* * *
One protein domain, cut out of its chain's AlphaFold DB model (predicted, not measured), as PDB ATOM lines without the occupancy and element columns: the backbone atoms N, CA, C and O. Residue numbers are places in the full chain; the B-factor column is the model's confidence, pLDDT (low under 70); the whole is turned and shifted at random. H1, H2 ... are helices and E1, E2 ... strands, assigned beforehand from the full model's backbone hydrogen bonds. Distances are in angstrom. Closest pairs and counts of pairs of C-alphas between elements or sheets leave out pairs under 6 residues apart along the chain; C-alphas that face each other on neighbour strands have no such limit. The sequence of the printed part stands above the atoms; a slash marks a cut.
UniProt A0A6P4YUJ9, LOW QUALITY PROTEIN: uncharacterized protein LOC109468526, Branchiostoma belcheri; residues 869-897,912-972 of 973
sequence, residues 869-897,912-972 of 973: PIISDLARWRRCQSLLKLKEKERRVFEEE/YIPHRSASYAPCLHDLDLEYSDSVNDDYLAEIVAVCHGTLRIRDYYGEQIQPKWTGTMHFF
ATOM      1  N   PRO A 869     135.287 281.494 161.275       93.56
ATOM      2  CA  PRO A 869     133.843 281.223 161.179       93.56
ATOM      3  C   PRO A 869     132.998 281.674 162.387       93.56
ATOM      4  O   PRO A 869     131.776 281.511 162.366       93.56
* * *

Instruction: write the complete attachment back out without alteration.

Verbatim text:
One protein domain, cut out of its chain's AlphaFold DB model (predicted, not measured), as PDB ATOM lines without the occupancy and element columns: the backbone atoms N, CA, C and O. Residue numbers are places in the full chain; the B-factor column is the model's confidence, pLDDT (low under 70); the whole is turned and shifted at random. H1, H2 ... are helices and E1, E2 ... strands, assigned beforehand from the full model's backbone hydrogen bonds. Distances are in angstrom. Closest pairs and counts of pairs of C-alphas between elements or sheets leave out pairs under 6 residues apart along the chain; C-alphas that face each other on neighbour strands have no such limit. The sequence of the printed part stands above the atoms; a slash marks a cut.
UniProt A0A6P4YUJ9, LOW QUALITY PROTEIN: uncharacterized protein LOC109468526, Branchiostoma belcheri; residues 869-897,912-972 of 973
sequence, residues 869-897,912-972 of 973: PIISDLARWRRCQSLLKLKEKERRVFEEE/YIPHRSASYAPCLHDLDLEYSDSVNDDYLAEIVAVCHGTLRIRDYYGEQIQPKWTGTMHFF
ATOM      1  N   PRO A 869     135.287 281.494 161.275       93.56
ATOM      2  CA  PRO A 869     133.843 281.223 161.179       93.56
ATOM      3  C   PRO A 869     132.998 281.674 162.387       93.56
ATOM      4  O   PRO A 869     131.776 281.511 162.366       93.56